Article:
1. Not finding help here? Sign up for a free 30min tutor trial with Chegg Tutors
    Dismiss Notice
Dismiss Notice
Join Physics Forums Today!
The friendliest, high quality science and math community on the planet! Everyone who loves science is here!

Series Problem and Simplification

  1. Mar 28, 2006 #1

    I'm a bit confused when it comes to the simplification here. I must've had a brain fart or something when we were going over this, but if I had the following series:

    [tex]\sum _{n=1} ^{\infty} 2^{2n}3^{1-n}[/tex]

    I know enough to go this far:
    [tex]\sum _{n=1} ^{\infty} \frac{2^{2n}}{3^{n-1}}[/tex]

    But my text book goes on to make the above into this:
    [tex]\sum _{n=1} ^{\infty} 4(\frac{4}{3})^{n-1}[/tex]

    I know that this is just a simplification, but how do they get from my second step to the above step? I thought I knew how, but this proved wrong on a couple of different problems I was working on.

    Also, for this series:
    [tex]\sum _{n=1} ^{\infty} \frac{3^n+2^n}{6^n}[/tex]

    I've done this:
    [tex]\sum _{n=1} ^{\infty} \frac{3^n+2^n}{6^n} = \sum _{n=1} ^{\infty} \frac{3^n}{6^n}+\sum _{n=1} ^{\infty} \frac{2^n}{6^n} = \sum _{n=1} ^{\infty} (\frac{1}{2})^n + \sum _{n=1} ^{\infty} (\frac{1}{3})^n[/tex]

    So for the first sum, a=1 and r=1/2, and for the second sum a=1 and r=1/3.

    But this is apparently wrong. From the solution manual, for the first one, a=1/2 and r=1/2, for the second one, a=1/3 and r=1/3.

    Can someone explain this?

    Last edited: Mar 28, 2006
  2. jcsd
  3. Mar 28, 2006 #2
    Use (x^n)^m=x^(mn)
  4. Mar 28, 2006 #3
    [tex]\sum _{n=1}^{\infty} \frac{2^{2n}}{3^{n-1}} = \sum_{n=1}^{\infty} \frac{(2^2)2^{2n-2}}{3^{n-1}} = \sum_{n=1}^{\infty} 4\left( \frac{2^2}{3} \right)^{n-1} = \sum _{n=1} ^{\infty} 4\left( \frac{4}{3} \right)^{n-1}[/tex]

    It might help if you expand each sum,

    [tex]\sum _{n=1} ^{\infty} (\frac{1}{2})^n = \frac{1}{2} + \left(\frac{1}{2}\right) \left(\frac{1}{2}\right) + \left(\frac{1}{2}\right)\left(\frac{1}{2}\right)^2 + ... [/tex]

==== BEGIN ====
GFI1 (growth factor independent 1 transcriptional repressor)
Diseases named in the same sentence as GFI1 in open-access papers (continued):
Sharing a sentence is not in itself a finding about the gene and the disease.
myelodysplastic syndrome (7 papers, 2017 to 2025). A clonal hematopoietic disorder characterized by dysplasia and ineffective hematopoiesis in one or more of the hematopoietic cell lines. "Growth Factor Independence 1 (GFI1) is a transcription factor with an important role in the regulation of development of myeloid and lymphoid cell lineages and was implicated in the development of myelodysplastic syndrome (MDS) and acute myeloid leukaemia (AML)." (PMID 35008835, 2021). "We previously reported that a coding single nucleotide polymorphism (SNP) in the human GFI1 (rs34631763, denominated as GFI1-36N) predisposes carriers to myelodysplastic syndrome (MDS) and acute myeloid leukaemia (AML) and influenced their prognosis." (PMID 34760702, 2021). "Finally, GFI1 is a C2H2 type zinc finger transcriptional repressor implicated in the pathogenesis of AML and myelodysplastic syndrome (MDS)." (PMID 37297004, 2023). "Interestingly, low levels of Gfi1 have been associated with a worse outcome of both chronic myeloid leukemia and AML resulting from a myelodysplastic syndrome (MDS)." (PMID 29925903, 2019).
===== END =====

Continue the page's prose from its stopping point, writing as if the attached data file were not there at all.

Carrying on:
[tex] \sum _{n=1} ^{\infty} (\frac{1}{3})^n = \frac{1}{3} + \left(\frac{1}{3}\right) \left(\frac{1}{3} \right) + \left(\frac{1}{3} \right)\left(\frac{1}{3} \right)^2 + ... [/tex]
    Last edited: Mar 28, 2006
  5. Mar 28, 2006 #4
    Thanks for your help. I get the first part with the simplification.

    The second part though, I'm having a bit of trouble understanding... I don't understand why my answer wouldn't work.

    By that rationale, you'd have:
    [tex]\sum _{n=1} ^{\infty} (\frac{1}{2})^n = \frac{1}{2} + \left(\frac{1}{2}\right) \left(\frac{1}{2}\right) + \left(\frac{1}{2}\right)\left(\frac{1}{2}\right)\left(\frac{1}{2}\right) + ... [/tex]

    I mean, it seems that no matter what, it's [tex]ar^n[/tex], and if my r is just 1/2, it'd be 1*r^n.... But then the whole a/1-r rule isn't working.

    They look like they'd give the same answers. Is there some sort of rule or something that says that you have to do it this way? I'm still a bit confused... ahy.
  6. Mar 28, 2006 #5
    compare the expansion to the general equation of a geometric series

    [tex] a + ar + ar^2 + ...[/tex]

    pay particularly close attention to the first term of each sum.
    Last edited: Mar 28, 2006
  7. Mar 28, 2006 #6
    that seems like it'd make sense if n started at 0...

    [tex]\sum _{n=1} ^{\infty} ar^n[/tex]
    would give you:

    wouldn't it?
  8. Mar 28, 2006 #7
    ah. I see. It's

    [tex]\sum _{n=1} ^{\infty} ar^{n-1}[/tex]

    That changes everything.
Know someone interested in this topic? Share this thread via Reddit, Google+, Twitter, or Facebook

Similar Discussions: Series Problem and Simplification